This is why its so much easier to buy a new car than a used car. You simply have more information on the new car and it comes with the least risk.
You cannot make any assumptions. Dealers get their used cars from trade-ins, direct purchase from private sellers (really no different than a trade-in) and also at auctions. If you attended an auction, you would see what vehicle x sold for - but not the dealer reconditioning expense. You could put yourself in the dealer's shoes and ask "what would I pay wholesale for such a car and still expect to sell at a profit" - but this requires more knowledge than most customers have of the used car market at any point in time and the information is a snapshot that changes quickly. What you would know 3 months ago would be obsolete by now.
In addition, unlike new cars, every used car is different and a product of how it was driven and maintained (and repaired, in the event of accidents).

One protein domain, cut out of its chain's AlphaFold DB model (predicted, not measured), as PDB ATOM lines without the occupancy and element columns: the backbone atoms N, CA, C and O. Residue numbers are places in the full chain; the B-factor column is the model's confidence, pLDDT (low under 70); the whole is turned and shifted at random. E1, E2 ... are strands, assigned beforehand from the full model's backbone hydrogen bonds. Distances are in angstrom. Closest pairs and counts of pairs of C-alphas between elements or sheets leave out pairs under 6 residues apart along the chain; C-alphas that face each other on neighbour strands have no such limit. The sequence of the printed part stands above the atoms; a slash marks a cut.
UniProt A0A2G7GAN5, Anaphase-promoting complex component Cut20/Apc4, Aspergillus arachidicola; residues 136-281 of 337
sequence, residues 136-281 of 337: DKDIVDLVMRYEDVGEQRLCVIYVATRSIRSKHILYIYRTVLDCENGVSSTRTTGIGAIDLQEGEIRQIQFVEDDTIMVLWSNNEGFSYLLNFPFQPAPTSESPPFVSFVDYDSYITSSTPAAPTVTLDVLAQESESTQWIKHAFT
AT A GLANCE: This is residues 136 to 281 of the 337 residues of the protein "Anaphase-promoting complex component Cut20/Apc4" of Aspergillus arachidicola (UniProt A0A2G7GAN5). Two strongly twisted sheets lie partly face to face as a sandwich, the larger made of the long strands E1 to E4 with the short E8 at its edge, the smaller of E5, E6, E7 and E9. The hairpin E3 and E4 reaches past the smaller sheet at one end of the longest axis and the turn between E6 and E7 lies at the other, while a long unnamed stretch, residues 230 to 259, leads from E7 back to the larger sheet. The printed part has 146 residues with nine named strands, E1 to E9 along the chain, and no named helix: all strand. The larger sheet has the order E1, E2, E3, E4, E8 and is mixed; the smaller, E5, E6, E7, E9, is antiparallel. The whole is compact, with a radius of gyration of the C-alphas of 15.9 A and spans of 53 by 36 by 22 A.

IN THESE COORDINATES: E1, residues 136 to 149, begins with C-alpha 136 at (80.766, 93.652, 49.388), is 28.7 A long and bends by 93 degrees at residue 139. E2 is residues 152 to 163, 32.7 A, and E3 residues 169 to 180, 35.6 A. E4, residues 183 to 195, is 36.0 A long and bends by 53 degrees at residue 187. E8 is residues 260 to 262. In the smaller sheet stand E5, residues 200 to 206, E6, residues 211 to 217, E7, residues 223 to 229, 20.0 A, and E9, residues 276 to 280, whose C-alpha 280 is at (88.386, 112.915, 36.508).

The best thing to do is to focus less on the price and more on finding the best condition example that you can find and have a pre-purchase inspection performed by a mechanic. Try to get full maintenence records. Once the car passes those tests, negotiate for the best price you can get. "Asking" prices are just that - asking. Having bought dozens of used cars over the last 40 years for myself and my family, I have paid less than 60% of asking price on a great car 3 years old with 25K miles. But I've also paid as much as 85% once. And I've also had very reasonable offers turned down too and then bought new because it made more fiscal sense for that model. Don't begin a negotiation until you are serious, and don't be afraid to walk if the price isn't right.